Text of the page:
HT Analysis: Rahul’s young brigade in driver’s seat, Cong races past goalpost
No one expected the last session of Punjab assembly before polls early next year to be uneventful. Especially, when all sessions in the five years of the present House have had their share of controversies. But the last one takes the cake.punjab Updated: Sep 15, 2016 10:23 IST
No one expected the last session of Punjab assembly before polls early next year to be uneventful. Especially, when all sessions in the five years of the present House have had their share of controversies. But the last one takes the cake.
The Congress, which was found wanting on floor strategy in the budget session in March and scored many a self-goals, was able to outwit the Akalis through a publicity coup — its dramatic two-night sit-in on the floor of the House after its no-trust motion was declared defeated by assembly speaker Charanjit Singh Atwal without a debate.
But it lost the advantage on the last day after one of its MLAs, Tarlochan Singh Soondh, hurled a shoe at the treasury benches. Though he later found an excuse for the action, it did bring the Congress some blushes. The party tried to undo the damage by holding a mock session and giving media “bytes” to chew on.
But its senior leaders seemed visibly upset as events unfolded. Rajinder Kaur Bhattal, Lal Singh, Brahm Mohindra and Preneet Kaur were not seen in the sit-in or the mock assembly. Though they returned on Tuesday morning to show solidarity for the protesting MLAs as they made headlines and Punjab Congress chief Capt Amarinder Singh backed them with food and kudos, it was clear who was in the driving seat.
Some senior leaders such as Sunil Jakhar and Tripat Bajwa did play along for the sake of team spirit by being a part of the sit-in but their discomfort with the party’s floor strategy or lack of it was all too obvious. Some senior leaders, on condition of anonymity, said there was near unanimity at the Congress Legislature Party (CLP) meet that Jakhar would open the no-confidence motion debate. It was to be followed by speeches of others and end with that of incumbent leader of opposition Charanjit Singh Channi.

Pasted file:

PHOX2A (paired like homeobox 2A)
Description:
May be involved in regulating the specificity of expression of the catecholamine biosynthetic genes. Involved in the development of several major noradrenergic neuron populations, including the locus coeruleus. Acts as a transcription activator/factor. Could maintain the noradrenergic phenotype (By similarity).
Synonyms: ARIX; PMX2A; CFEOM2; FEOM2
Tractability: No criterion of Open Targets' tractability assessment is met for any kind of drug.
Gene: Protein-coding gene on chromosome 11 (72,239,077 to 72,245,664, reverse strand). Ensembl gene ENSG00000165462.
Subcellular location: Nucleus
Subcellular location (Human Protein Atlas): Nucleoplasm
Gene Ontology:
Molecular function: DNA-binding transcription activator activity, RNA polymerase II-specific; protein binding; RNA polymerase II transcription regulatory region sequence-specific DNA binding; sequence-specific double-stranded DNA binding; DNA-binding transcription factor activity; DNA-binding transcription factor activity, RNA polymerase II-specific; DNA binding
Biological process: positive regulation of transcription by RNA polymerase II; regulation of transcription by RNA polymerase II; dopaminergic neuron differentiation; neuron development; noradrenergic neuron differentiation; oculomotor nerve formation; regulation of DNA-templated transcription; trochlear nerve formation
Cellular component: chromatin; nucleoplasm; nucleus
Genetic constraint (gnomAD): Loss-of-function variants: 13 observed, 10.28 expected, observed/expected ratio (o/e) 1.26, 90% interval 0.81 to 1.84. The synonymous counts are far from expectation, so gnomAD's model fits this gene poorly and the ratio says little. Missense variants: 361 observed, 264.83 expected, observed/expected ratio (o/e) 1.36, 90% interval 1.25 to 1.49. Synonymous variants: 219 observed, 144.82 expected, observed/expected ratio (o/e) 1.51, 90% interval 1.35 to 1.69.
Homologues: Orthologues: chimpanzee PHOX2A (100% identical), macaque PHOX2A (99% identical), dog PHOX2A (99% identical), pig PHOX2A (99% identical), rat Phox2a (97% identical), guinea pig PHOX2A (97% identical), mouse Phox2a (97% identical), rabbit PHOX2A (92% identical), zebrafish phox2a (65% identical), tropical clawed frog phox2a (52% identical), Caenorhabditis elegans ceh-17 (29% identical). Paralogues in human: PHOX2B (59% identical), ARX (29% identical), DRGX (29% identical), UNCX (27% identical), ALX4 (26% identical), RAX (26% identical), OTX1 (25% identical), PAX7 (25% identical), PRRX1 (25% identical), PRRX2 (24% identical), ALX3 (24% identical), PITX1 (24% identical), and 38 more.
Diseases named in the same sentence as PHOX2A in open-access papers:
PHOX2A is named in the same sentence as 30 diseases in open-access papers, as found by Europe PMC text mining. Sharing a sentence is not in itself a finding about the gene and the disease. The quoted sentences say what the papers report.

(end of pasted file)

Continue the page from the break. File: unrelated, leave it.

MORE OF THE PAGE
“But Channi wanted to be the first speaker. When the Congress vice-president Rahul Gandhi has passed the baton of assembly to the young brigade, we have to go by what they decide. It would have been much better if we were able to corner the government over important issues,” a senior MLA said. Though Channi defended use of provocative words as quotes out of Guru Granth Sahib, he served Akalis the ammunition to disrupt his speech on a platter.
In his bid to balance seniority and youth, Rahul entrusted the job of handling elections to veterans such as Capt Amarinder Singh and Ambika Soni but went for a generational shift by replacing Jakhar with Channi, Bharat Bhushan Ashu (deputy leader of opposition) and Navtej Cheema (chief whip). The other young turks of the party, who were driving the two-day protest, were All India Youth Congress president Amrinder Singh Raja Warring, Kuljit Nagra and Gurkirat Kotli.
After the shoe-hurling episode in the House, senior Congress MLAs were seen returning to their seats, something that did not go unnoticed by the ruling benches. Punjab revenue minister Bikram Singh Majithia told reporters later that Congress senior leaders were looking “embarrassed” by the incident. “Jakhar, Bhattal, Preneet and Lal Singh, all went back to their desks after the shoe was hurled. But they were told by Amarinder to stand by Soondh. The story of caste slur was fabricated as an afterthought. If he was insulted, why did Soondh not raise the issue in the House? Do you think our Dalit MLAs would have allowed one of us to abuse their community,” he said.
The Congress was able to outwit the ruling Akali-BJP in game of grabbing headlines and many of its MLAs have turned celebrities after their videos and pictures went viral on social networking sites. It was also able to put up a rare show of unity. But it missed the opportunity to outclass the ruling benches through a debate. No kudos can go to Akali-BJP for not letting the debate take place, neither to Congress for missing the goalpost.